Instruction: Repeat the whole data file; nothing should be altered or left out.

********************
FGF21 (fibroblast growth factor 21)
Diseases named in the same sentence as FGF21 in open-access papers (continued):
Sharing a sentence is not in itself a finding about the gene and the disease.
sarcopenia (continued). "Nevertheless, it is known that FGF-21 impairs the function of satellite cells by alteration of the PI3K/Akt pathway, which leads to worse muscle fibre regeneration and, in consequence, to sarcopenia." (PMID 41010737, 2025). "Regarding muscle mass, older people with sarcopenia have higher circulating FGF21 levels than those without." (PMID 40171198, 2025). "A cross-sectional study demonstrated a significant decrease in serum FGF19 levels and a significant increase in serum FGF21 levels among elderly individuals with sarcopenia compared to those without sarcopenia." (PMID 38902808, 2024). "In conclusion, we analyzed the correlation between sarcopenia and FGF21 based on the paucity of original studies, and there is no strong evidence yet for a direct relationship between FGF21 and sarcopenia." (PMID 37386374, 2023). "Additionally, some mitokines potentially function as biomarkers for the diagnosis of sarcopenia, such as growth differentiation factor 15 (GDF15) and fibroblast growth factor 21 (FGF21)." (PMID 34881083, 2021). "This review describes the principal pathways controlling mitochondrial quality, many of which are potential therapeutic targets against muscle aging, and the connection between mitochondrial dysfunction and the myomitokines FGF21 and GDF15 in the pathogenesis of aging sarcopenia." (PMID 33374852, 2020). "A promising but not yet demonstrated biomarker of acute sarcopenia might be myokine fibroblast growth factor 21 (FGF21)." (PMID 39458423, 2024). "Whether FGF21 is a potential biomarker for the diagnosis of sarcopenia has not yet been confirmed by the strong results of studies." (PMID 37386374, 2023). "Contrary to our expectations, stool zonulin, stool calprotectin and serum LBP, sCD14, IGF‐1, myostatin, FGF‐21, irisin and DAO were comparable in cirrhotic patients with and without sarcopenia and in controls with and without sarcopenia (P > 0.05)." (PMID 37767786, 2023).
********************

FGF21 (fibroblast growth factor 21)
Diseases named in the same sentence as FGF21 in open-access papers (continued):
Sharing a sentence is not in itself a finding about the gene and the disease.
sarcopenia (continued). "Nevertheless, it is known that FGF-21 impairs the function of satellite cells by alteration of the PI3K/Akt pathway, which leads to worse muscle fibre regeneration and, in consequence, to sarcopenia." (PMID 41010737, 2025). "Regarding muscle mass, older people with sarcopenia have higher circulating FGF21 levels than those without." (PMID 40171198, 2025). "A cross-sectional study demonstrated a significant decrease in serum FGF19 levels and a significant increase in serum FGF21 levels among elderly individuals with sarcopenia compared to those without sarcopenia." (PMID 38902808, 2024). "In conclusion, we analyzed the correlation between sarcopenia and FGF21 based on the paucity of original studies, and there is no strong evidence yet for a direct relationship between FGF21 and sarcopenia." (PMID 37386374, 2023). "Additionally, some mitokines potentially function as biomarkers for the diagnosis of sarcopenia, such as growth differentiation factor 15 (GDF15) and fibroblast growth factor 21 (FGF21)." (PMID 34881083, 2021). "This review describes the principal pathways controlling mitochondrial quality, many of which are potential therapeutic targets against muscle aging, and the connection between mitochondrial dysfunction and the myomitokines FGF21 and GDF15 in the pathogenesis of aging sarcopenia." (PMID 33374852, 2020). "A promising but not yet demonstrated biomarker of acute sarcopenia might be myokine fibroblast growth factor 21 (FGF21)." (PMID 39458423, 2024). "Whether FGF21 is a potential biomarker for the diagnosis of sarcopenia has not yet been confirmed by the strong results of studies." (PMID 37386374, 2023). "Contrary to our expectations, stool zonulin, stool calprotectin and serum LBP, sCD14, IGF‐1, myostatin, FGF‐21, irisin and DAO were comparable in cirrhotic patients with and without sarcopenia and in controls with and without sarcopenia (P > 0.05)." (PMID 37767786, 2023).